What you need to know about Huawei’s HongMeng OS

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Huawei is hoping an affordable price tag will help it attract both developers and consumers to join the HongMeng ecosystem.

Even as Huawei continues to officially deny that its HongMeng OS is meant for smartphones. The latest reports now show that the company will launch its first smartphone powered by the new software during the Q4 of 2019. The software is expected to be demoed at the upcoming Huawei Developer Conference. It is slated to run from August 9-11 in Dongguan City, China.

According to an unnamed source cited by The Global Times, the company is currently testing the compatibility of Android apps. It is also expected to be marketed as ‘Ark OS’ in some markets.

What you need to know

  • A new report claims Huawei will release its first smartphone with HongMeng OS in Q4 2019.
  • HongMeng OS will be showcased at Huawei’s Developer Conference in China on August 9.
  • The first device to run HongMeng OS will be the Honor Smart TV.

Last month, Huawei’s Senior Vice President Catherine Chen claimed that the HongMeng OS is not an alternative to Android. The company will continue to use Google’s mobile operating system in its smartphones.

Unlike Android, HongMeng OS is based on a microkernel. It allows it to “better accommodate AI and run on multiple platforms.” However, the biggest challenge in front of the company is to attract developers to build a good app ecosystem.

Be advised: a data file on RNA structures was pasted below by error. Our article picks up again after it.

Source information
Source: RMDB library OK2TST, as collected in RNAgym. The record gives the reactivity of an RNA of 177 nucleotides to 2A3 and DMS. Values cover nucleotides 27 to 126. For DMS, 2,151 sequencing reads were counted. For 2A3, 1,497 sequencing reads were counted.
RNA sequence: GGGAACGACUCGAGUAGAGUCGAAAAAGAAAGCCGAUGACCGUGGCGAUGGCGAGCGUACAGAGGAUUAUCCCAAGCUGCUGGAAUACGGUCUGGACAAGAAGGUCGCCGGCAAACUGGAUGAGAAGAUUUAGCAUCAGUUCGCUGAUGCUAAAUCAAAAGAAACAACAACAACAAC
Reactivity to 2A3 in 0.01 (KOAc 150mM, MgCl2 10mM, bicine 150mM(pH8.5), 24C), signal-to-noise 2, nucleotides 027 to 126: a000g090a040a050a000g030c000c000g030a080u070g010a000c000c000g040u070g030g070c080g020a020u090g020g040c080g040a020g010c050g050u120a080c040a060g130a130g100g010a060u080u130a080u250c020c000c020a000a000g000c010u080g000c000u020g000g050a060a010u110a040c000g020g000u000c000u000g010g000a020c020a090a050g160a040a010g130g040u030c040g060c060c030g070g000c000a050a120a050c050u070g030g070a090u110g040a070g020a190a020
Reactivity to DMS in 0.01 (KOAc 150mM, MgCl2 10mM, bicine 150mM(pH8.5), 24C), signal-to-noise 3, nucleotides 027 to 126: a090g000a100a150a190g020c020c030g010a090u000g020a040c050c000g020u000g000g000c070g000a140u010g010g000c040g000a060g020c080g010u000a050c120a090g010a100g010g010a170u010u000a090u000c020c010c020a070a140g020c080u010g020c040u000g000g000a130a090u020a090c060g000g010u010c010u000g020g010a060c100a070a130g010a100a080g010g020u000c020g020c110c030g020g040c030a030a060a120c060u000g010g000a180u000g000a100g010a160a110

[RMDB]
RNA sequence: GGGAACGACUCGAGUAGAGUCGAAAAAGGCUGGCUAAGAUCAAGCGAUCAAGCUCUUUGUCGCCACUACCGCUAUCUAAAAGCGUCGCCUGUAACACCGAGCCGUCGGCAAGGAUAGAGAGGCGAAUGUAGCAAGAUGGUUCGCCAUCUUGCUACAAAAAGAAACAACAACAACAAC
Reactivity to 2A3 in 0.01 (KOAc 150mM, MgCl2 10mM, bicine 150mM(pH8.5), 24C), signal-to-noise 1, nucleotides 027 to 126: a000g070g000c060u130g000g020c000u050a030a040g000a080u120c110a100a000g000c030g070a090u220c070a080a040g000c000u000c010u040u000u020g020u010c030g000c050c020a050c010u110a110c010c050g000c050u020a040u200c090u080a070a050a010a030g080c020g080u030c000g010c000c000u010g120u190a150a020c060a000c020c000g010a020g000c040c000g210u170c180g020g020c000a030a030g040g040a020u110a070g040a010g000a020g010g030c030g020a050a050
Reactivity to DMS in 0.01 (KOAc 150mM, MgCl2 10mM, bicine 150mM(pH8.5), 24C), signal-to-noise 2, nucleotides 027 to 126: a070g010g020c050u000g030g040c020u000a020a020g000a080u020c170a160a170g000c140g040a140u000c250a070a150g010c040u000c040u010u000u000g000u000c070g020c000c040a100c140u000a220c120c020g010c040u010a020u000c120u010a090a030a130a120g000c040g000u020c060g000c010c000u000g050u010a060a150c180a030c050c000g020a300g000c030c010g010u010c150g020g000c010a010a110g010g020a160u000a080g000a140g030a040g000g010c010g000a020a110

Huawei has reportedly been working on the new operating system for years. It only came into spotlight relatively recently, after the US President, Donald Trump, slapped sanctions on the company as part of the escalating trade war between the US and China. The company had earlier announced that it will launch a new line of smart TVs under the ‘Honor Smart Screen’ banner at the upcoming event, with some media reports suggesting that they will be powered by HongMeng.

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However, even as reports kept suggesting that the company is working on HongMeng as a possible replacement for Android. The persistent threat of US sanctions, top Huawei executives have, time and again, asserted that the software is meant for IoT devices rather than smartphones, so it will be interesting to see how all that plays out going forward

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